Yet, he keeps making these statements. That he repeated this canard to a North Dakota reporter is particularly shameless, because up to 100,000 barrels of oil per day from the North Dakota Bakken region (Executive Summary, Page 6) would be part of Keystone XL’s cargo – delivered to U.S. refineries operated by American workers. To recap: American oil and American refineries.

Jobs, Jobs, Jobs

The president’s statements dismiss State Department’s analysis that Keystone XL would support tens of thousands of jobs and boost the U.S. economy:

During construction, proposed Project spending would support approximately 42,100 jobs (direct, indirect, and induced), and approximately $2 billion in earnings throughout the United States. … Construction of the proposed Project would contribute approximately $3.4 billion (or 0.02 percent) to the U.S. gross domestic product (GDP).

The president’s serial mischaracterization of Keystone XL’s ability to generate jobs is especially galling to the workers who would build the pipeline, workers who want the jobs the president dismisses. From an open letter published earlier this year by North America’s Building Trades Unions:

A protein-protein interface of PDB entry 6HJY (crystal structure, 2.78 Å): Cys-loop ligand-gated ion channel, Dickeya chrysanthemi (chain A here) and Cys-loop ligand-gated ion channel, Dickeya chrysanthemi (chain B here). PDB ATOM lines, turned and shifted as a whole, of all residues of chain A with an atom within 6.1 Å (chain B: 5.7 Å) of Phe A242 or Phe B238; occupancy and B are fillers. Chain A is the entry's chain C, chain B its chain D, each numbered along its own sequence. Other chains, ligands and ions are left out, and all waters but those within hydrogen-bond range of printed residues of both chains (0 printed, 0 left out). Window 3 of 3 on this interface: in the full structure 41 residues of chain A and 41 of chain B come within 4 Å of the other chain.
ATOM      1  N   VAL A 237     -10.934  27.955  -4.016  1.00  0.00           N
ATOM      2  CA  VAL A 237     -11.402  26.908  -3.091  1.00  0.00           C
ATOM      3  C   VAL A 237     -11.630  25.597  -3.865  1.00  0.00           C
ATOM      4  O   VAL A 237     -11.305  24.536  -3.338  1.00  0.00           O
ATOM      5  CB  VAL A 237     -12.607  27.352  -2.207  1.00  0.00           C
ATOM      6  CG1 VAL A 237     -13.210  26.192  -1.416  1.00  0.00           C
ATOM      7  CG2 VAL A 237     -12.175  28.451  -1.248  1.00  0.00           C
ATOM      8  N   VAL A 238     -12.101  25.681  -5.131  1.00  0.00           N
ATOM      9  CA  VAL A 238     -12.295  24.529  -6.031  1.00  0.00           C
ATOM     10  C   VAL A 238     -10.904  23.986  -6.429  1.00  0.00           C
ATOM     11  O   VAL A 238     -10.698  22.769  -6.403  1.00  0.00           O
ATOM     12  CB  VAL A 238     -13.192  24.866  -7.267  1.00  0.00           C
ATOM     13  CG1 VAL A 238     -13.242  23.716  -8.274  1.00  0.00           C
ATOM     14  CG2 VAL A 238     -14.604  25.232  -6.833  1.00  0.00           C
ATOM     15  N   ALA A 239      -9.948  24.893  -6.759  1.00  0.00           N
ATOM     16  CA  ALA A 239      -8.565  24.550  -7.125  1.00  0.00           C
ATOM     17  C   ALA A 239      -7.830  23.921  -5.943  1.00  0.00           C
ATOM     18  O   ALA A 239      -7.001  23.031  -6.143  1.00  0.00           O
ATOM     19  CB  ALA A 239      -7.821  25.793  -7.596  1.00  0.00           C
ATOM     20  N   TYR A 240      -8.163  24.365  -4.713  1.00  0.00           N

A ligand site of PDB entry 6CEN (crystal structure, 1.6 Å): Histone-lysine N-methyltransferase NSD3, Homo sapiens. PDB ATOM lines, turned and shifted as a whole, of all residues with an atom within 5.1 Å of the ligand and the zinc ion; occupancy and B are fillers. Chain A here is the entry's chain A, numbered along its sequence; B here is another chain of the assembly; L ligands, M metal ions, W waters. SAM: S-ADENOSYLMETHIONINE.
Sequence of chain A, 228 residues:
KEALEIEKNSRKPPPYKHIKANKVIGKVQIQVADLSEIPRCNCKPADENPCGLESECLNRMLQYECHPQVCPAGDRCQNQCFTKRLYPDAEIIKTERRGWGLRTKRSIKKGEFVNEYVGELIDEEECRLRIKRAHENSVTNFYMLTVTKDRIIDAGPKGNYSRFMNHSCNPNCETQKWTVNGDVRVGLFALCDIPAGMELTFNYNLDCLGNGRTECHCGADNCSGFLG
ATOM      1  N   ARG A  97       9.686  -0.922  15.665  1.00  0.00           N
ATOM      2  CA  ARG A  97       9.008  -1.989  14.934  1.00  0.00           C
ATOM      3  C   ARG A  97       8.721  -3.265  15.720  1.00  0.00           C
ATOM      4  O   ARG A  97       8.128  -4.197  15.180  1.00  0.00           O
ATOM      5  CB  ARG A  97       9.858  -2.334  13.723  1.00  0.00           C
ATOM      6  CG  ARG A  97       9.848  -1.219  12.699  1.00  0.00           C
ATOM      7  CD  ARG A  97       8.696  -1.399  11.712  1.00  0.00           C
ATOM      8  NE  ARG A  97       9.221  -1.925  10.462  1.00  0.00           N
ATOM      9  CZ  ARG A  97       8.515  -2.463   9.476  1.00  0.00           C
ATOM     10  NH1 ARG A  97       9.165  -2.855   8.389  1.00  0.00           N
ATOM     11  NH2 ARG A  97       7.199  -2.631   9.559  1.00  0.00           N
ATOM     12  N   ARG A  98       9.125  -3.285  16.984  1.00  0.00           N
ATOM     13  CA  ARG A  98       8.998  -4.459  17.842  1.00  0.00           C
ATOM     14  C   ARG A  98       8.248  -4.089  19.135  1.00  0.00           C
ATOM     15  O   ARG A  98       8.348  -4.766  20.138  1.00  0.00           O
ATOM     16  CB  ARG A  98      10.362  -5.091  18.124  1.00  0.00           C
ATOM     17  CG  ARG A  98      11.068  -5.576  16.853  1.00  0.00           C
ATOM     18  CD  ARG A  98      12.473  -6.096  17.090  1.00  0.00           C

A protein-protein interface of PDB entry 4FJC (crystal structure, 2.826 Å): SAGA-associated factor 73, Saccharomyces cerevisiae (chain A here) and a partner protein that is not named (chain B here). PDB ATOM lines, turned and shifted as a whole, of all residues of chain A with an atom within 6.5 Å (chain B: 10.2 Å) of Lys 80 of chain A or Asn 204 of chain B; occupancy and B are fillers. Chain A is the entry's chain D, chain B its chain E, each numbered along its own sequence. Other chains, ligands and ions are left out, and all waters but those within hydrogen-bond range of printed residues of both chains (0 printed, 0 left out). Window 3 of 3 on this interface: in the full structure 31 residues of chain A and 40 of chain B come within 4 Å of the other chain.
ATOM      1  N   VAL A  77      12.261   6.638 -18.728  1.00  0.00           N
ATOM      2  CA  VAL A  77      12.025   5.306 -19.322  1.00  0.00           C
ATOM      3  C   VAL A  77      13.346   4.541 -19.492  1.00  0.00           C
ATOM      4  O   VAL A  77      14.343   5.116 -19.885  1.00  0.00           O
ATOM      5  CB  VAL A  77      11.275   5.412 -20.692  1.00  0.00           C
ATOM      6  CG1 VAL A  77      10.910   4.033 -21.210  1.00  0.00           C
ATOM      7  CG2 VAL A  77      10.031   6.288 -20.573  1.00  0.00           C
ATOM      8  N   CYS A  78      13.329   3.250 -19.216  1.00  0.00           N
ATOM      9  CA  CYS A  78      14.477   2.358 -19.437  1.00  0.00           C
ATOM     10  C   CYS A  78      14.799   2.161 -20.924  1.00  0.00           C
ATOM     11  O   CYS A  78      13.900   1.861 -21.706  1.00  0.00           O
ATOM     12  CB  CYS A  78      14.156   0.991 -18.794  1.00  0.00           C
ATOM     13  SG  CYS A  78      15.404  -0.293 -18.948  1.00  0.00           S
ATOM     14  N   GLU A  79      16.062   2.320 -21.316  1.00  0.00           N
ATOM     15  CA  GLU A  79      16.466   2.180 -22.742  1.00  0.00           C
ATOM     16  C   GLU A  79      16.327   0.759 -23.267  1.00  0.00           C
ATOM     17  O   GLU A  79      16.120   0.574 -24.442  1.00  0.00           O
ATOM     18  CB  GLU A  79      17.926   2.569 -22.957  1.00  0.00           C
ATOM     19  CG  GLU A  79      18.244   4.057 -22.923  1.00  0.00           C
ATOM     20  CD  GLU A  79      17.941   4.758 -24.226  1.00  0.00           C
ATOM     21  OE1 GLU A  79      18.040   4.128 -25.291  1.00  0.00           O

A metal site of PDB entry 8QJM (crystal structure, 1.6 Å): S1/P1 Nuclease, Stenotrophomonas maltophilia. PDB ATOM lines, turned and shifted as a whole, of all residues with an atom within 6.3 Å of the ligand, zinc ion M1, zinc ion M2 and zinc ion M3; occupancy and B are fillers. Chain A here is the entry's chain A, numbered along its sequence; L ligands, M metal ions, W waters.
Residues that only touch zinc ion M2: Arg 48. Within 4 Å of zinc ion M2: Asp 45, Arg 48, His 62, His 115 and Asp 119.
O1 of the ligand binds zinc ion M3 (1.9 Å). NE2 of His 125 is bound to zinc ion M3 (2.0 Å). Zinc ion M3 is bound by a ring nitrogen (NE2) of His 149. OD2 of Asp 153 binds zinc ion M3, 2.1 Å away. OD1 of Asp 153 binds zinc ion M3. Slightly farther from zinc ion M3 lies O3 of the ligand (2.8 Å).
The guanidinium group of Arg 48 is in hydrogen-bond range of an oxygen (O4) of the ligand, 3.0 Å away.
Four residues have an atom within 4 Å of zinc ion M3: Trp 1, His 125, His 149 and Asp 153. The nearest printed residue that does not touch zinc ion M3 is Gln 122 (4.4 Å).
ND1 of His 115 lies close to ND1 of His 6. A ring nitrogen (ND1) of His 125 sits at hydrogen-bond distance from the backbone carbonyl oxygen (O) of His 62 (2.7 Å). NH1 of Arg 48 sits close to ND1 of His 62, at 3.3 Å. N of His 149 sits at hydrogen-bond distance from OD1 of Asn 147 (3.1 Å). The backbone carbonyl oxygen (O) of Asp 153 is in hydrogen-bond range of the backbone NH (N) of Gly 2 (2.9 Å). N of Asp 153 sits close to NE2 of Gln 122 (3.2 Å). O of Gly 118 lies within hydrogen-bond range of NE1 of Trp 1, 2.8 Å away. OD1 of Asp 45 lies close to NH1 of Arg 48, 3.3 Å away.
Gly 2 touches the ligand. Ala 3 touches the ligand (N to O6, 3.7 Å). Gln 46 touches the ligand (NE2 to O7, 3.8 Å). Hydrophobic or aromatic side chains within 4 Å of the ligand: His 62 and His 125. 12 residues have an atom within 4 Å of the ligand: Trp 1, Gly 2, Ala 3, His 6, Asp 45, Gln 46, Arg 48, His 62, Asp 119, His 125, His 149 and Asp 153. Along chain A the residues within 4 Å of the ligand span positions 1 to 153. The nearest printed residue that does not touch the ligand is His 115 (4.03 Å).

It is the height of hypocrisy for any politician – Democrat or Republican – to champion construction jobs out of one side of his or her mouth when talking about infrastructure investments and economic growth, and then turn around and curse these same jobs when they are associated with an issue such as the Keystone XL pipeline.

Permanency and Infrastructure

The president talks regularly about the need for infrastructure investment – and he’s right. Another IHS study found that essential oil and natural gas infrastructure improvements could prompt up to $1.15 trillion in new private capital spending over the next decade while supporting 1.15 million new jobs and adding $120 billion on average per year to GDP.

But if we’re only going to build infrastructure that has permanent jobs, we won’t be building much infrastructure. Working men and women have said this over and over during the Keystone XL debate, but the president apparently doesn’t hear them.

The president has made Keystone XL a political issue instead of one based on fact, merit and the U.S. national interest. He talks about defending processes and procedures to justify his inaction, then mischaracterizes careful, expert analysis to suit a political end. Leadership, not political maneuvering, is needed to make the U.S. energy secure. On the facts, on the merits, Keystone XL should be approved and built. President Obama should set aside politics and process decisions to make one decision that would benefit America. #TimeToBuild.

ABOUT THE AUTHOR

Mark Green joined API after a career in newspaper journalism, including 16 years as national editorial writer for The Oklahoman in the paper’s Washington bureau. Mark also was a reporter, copy editor and sports editor. He earned his journalism degree from the University of Oklahoma and master’s in journalism and public affairs from American University. He and his wife Pamela live in Occoquan, Va., where they enjoy their four grandchildren.